Amberley Publishing - Transport, Military, Local and General History


Availability: Out of stock

Author: Billy Reading

The rise and fall and subsequent rise again of brutalist architecture in Britain is a fascinating story of an architectural style that strove to unify but in reality divided public opinion, and continues to do so. Derived from the French phrase ‘béton brut’, meaning raw concrete, the name brutalism identified the emerging style of angular and sculptural form and rough, exposed industrial materials. The pioneering architects of the style optimistically believed they were forging a new utopia, and their confidence is apparent in the ‘truth to materials’ approach, creating uncompromising, bold, even bolshy buildings.

Le Corbusier’s Unité D’habitation in Marseilles first set the bar, but it was in Britain that architects such as Peter and Alison Smithson (Hunstanton School, Robin Hood Gardens) Erno Goldfinger (Cheltenham and Brownfield estates, London) Jack Lynn and Ivor Smith (Park Hill, Sheffield) Keith Ingram (Preston bus station) and the Owen Luder Partnership (Tricorn centre, Portsmouth and Trinity Square Car Park, Gateshead) honed the style that came to define the architecture of the 1960s and ‘70s.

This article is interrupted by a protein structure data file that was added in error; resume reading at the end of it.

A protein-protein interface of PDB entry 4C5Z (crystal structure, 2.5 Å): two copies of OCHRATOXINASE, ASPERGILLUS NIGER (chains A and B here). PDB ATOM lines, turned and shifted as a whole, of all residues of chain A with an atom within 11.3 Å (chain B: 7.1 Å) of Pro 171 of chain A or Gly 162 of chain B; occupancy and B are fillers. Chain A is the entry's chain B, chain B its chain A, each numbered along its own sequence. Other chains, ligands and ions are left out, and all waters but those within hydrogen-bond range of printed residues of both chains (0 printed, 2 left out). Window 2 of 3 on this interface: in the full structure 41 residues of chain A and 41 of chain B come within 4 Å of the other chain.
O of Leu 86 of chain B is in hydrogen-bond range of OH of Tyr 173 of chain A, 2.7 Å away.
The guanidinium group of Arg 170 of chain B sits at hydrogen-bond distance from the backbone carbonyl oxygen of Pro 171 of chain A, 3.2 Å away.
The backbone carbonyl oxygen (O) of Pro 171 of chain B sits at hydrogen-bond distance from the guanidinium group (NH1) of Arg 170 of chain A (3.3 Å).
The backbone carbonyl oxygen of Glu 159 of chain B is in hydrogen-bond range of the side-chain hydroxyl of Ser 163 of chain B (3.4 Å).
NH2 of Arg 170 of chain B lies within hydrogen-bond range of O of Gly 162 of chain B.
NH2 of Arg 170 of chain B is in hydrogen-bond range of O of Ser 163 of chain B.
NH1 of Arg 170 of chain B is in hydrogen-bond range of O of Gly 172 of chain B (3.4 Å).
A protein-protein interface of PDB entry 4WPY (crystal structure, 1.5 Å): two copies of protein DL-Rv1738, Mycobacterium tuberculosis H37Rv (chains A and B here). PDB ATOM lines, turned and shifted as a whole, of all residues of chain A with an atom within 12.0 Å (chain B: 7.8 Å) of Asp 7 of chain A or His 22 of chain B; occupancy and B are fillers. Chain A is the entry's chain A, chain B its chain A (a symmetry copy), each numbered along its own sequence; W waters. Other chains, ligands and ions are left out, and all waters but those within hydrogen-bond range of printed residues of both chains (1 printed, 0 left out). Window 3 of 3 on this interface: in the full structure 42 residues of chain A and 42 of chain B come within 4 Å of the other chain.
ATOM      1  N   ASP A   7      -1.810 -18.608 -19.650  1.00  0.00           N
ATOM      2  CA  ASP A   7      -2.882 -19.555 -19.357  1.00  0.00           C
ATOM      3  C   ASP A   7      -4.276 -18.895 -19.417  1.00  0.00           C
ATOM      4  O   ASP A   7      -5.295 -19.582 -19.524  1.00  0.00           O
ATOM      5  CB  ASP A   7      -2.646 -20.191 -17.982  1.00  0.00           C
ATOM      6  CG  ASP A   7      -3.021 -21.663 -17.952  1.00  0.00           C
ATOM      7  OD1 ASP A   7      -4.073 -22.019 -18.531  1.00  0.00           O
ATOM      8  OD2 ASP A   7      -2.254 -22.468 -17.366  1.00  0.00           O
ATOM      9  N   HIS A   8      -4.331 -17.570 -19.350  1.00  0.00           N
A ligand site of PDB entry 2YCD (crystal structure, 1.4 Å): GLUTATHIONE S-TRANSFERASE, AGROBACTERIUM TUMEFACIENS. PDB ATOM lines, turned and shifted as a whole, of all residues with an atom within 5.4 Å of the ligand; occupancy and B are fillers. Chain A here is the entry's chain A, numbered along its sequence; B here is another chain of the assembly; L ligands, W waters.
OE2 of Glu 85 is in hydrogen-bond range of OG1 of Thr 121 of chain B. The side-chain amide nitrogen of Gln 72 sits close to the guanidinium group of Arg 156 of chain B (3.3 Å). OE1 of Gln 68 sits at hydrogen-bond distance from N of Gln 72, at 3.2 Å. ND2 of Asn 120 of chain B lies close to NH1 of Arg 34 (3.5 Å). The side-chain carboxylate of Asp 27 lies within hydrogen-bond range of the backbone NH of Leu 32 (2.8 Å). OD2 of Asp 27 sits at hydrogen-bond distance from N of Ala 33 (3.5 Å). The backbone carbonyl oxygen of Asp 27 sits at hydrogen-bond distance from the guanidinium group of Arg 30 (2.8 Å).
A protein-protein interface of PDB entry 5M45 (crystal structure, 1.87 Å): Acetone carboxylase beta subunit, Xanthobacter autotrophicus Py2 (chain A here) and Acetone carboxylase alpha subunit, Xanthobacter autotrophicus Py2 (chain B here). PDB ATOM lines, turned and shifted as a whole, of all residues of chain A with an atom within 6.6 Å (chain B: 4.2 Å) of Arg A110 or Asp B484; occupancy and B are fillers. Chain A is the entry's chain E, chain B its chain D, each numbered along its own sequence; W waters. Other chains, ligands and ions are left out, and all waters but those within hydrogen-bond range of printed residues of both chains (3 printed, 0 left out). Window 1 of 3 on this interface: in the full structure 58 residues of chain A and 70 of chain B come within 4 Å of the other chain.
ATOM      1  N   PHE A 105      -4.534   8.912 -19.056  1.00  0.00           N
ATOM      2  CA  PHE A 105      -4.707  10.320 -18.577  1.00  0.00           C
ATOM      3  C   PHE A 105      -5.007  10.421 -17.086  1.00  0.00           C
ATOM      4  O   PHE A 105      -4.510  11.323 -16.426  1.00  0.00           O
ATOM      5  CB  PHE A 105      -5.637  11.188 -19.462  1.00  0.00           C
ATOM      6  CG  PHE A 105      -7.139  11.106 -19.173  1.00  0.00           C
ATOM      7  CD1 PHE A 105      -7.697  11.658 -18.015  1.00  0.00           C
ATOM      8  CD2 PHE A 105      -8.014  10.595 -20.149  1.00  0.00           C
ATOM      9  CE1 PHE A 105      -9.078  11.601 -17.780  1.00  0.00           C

After decades of vilification, brutalism today is enjoying a resurgence of popularity. The original principles of the movement are being rediscovered and reappraised.

Like it or loath it, brutalist architecture is ever-present in the British urban landscape, from car parks and bus garages to schools, universities and cultural centres, from the small college campus to vast residential mega-structures.

Book ISBN 9781445675527

Book Format Paperback

pages 64 pages

Publication Date 15 Apr 2018

Height 234

Width 165

Illustrations 80

Available on: Sunday 15th April 2018

Regular Price: £8.99

Special Price: £8.09

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